It was in true winter spirit that Simon’s at Groot Constantia opened its doors to the media preview of this year’s Boutique Hop ‘n’ Vine Festival. Nestled in South Africa’s oldest wine estate, this historic and scenic location is set to focus on keeping the winter chills at bay with a selection of artisan beers and garagiste wines and a plethora of tasty bites to try with each.
The air of the high-ceilinged, spacious room held a warm and welcoming charm in a voice all of its own. Having arrived a trifle early, it was possible to view the last bustle of the set-up – a moment that gave rise to a whole new appreciation for the vast dedication required to orchestrate an event such as this.
After a successful launch in May at the Banana Jam Café – a lighted-hearted Caribbean-themed venue that describes itself as ‘the headquarters of South Africa’s craft beer revolution’ – the Craft Beer Project aims to flex a devastating combination of charm and muscle in order to create a space for itself on a stage long-dominated by wine. And in the spirit of ‘if you can’t beat them, join them’, it has joined forces with a number of garagiste wine producers with a similar work ethic.
“The most important thing about beer,” we were told, is that it “doesn’t have to be complicated. It’s all about balance.” Undeniably selective in our nature of interests, the average person is prone to be partial to either the vine or the grain. And this is a shame. Where wine-and-food pairing has become an industry standard, beer-and-food has pretty much been confined to burgers and chips. Only last week for instance, at a tasting at the Kyoto Garden in Tamboerskloof, did I discover the joys of sushi and beer (Steph Weiss to be precise).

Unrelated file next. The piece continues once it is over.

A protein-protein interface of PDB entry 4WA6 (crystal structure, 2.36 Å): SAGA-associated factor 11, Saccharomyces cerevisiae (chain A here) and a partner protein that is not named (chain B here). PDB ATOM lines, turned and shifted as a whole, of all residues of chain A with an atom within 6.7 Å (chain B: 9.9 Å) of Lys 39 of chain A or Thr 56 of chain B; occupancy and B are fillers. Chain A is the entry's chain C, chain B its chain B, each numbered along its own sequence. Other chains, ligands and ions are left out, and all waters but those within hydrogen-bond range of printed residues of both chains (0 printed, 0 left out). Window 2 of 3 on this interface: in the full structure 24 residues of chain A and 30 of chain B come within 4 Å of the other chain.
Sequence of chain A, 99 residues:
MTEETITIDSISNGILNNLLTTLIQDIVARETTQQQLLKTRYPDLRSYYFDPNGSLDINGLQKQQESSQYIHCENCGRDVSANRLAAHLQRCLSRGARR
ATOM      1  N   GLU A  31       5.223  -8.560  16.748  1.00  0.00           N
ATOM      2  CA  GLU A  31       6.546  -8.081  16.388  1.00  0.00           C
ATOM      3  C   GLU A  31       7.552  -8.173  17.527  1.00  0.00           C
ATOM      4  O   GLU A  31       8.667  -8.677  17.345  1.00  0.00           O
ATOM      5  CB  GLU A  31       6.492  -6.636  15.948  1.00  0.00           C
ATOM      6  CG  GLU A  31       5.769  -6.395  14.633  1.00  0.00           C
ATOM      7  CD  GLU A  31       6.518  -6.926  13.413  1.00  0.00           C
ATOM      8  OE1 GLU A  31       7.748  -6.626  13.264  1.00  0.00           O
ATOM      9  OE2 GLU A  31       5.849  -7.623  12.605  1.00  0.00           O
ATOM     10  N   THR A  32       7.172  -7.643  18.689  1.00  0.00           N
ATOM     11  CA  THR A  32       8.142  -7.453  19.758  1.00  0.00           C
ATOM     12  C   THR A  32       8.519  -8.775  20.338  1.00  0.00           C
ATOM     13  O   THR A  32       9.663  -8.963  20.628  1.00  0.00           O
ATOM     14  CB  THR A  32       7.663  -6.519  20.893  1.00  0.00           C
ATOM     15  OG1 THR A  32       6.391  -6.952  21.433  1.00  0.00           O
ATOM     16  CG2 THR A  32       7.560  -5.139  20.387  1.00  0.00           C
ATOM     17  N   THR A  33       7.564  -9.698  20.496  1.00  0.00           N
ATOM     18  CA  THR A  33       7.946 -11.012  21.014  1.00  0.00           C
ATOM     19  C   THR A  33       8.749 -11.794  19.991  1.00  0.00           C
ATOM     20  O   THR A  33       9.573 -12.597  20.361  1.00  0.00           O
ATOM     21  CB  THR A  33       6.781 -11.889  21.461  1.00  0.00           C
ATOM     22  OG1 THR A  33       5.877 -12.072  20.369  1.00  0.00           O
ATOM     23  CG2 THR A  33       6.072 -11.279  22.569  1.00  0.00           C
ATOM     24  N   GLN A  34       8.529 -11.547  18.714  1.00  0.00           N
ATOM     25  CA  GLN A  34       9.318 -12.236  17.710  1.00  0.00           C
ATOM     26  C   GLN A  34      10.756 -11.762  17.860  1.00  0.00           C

So having ‘warmed up’ with some well-rounded Groot Constantia Sauvignon Blanc traditionally paired with Constantia Cheesery’s popular Farm Gouda, I turned to the beer.
Out of 15 plus Craft Breweries billed to take part in the festival alongside six top wine garagistes, seven were on offer for us to try. A favourite that echoed was the Valley London Ale described as: “a light, refreshing ale with biscuit aromas and a light, bitter finish,” coupled perfectly with a spiced pepper-like, lingering, grilled swordfish. What next? My eye lingered happily on names such as ‘Van Hunks Pumpkin Ale’, ‘Devils Peak Kings Blockhouse IPA’ and ‘Triggerfish Stout’ – none of them names for the faint of heart, and the wish to savour them all was extended to its limit.
All around the room, as glasses were sipped and Simon’s fine-quality cuisine was sampled, remarks ranged from tender pondering to pleasant surprise. The conceit that complementing high-class food is the reserved of the valley of wine was properly taken by the scruff of its neck and given a dressing down. The organizers, it would appear, have met their goal.
This is a tasting opportunity that takes one from the aventura de vino onto the road less er… savoured. With authentic stalls and live music, festival participants can expect an intimate gathering against a backdrop that is bound to please all the senses.
Balance, he’d said. A glass in each hand perhaps?
The Hop ‘n’ Vine festival runs on the 20th and 21st of July at Simon’s on the Groot Constantia wine estate.